Male mice that carry a specific mutation in the autism-linked PTEN gene have enlarged brains and show heightened interest in other mice, according to a study published 7 February in Human Molecular Genetics.
Spectrum: Autism Research News
Roughly one-quarter of people with neurofibromatosis type 1 — one of a family of rare disorders that show enhanced signaling in a cancer-related pathway — also have autism, according to a study published in December in Pediatrics.
A gene’s length may influence its expression, and this has implications for autism, which tends to be linked to particularly long genes, says Mark Zylka.
About one in four people diagnosed with a group of rare disorders have autism, according to a study published 7 October in the Journal of Medical Genetics. The disorders all affect a single cancer-related pathway, driven by a protein called RAS.
An enzyme that may keep RNA tangle-free as it’s translated into protein is missing in some people with schizophrenia and learning difficulties. The enzyme also cooperates with the protein missing in fragile X syndrome to bind RNA, suggesting a role in protein synthesis. That’s the upshot from two studies published in the September Nature Neuroscience.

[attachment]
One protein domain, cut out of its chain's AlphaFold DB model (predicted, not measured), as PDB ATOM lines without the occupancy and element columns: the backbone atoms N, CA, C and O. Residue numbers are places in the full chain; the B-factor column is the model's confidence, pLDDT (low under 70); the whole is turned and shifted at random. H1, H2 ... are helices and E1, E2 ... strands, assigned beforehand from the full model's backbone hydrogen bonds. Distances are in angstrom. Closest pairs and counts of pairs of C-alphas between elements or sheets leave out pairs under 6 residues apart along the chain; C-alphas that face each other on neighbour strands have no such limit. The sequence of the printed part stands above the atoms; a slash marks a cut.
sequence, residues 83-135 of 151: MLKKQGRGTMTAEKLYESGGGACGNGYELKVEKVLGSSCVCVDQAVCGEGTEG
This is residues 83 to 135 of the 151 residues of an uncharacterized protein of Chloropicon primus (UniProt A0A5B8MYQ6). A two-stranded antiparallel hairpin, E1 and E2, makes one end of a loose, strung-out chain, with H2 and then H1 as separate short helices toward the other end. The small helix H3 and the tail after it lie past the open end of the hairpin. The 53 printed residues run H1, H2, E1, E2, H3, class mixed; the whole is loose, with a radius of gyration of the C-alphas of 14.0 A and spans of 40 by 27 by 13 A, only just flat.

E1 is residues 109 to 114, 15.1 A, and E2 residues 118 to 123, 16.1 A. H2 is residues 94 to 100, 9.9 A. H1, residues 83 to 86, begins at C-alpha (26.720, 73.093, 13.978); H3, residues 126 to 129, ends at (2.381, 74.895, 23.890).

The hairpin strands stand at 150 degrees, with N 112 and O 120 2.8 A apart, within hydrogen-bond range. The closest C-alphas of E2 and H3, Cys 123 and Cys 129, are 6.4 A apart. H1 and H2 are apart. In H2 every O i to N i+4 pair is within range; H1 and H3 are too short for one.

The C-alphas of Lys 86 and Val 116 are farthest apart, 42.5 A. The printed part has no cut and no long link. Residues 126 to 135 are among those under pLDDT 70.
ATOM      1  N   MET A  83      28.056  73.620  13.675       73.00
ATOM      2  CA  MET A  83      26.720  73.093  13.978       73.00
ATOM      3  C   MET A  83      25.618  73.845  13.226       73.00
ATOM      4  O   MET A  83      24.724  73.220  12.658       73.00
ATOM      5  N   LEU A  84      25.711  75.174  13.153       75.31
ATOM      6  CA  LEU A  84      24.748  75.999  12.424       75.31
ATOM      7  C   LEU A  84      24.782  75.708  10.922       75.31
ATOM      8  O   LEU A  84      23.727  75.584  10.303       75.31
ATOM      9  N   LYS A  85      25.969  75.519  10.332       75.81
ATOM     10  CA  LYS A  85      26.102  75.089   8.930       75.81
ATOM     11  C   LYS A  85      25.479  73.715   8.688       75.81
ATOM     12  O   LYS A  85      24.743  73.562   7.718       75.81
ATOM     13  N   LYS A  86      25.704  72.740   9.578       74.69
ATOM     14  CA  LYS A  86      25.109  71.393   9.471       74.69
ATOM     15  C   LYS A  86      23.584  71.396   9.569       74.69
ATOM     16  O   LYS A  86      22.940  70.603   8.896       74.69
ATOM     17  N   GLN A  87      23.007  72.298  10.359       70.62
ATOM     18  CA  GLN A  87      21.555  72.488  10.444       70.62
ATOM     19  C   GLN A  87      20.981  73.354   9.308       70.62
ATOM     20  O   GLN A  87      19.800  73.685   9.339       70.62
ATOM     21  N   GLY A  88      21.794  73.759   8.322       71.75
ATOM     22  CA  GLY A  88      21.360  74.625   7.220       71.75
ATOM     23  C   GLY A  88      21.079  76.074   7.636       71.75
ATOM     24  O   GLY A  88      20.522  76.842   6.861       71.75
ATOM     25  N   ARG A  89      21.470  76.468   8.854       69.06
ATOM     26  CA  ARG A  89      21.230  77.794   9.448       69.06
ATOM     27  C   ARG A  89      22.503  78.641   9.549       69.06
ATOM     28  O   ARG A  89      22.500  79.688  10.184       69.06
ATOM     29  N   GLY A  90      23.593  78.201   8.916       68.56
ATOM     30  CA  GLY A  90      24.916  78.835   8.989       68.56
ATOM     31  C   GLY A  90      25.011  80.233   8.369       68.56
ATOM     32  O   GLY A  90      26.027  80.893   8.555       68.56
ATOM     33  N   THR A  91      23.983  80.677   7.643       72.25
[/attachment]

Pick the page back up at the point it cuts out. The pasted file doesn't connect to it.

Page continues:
Researchers have uncovered the mechanism by which a candidate drug for Angelman syndrome activates UBE3A, the gene that is silenced in the syndrome, according to a study published 20 August in the Proceedings of the National Academy of Sciences.
Certain mutations may hijack the normal mechanisms of sperm production, leading to an enrichment of mutant sperm in older fathers, and to the paternal-age effect in autism.
Studying tuberous sclerosis provides researchers with a unique opportunity to find a common pathway among the various genetic causes of autism, says neurologist Mustafa Sahin.
Neurons lacking PTEN, an autism-associated gene also involved in cancer, are hyperconnected to both near and distant brain cells, according to a study published 1 February in The Journal of Neuroscience.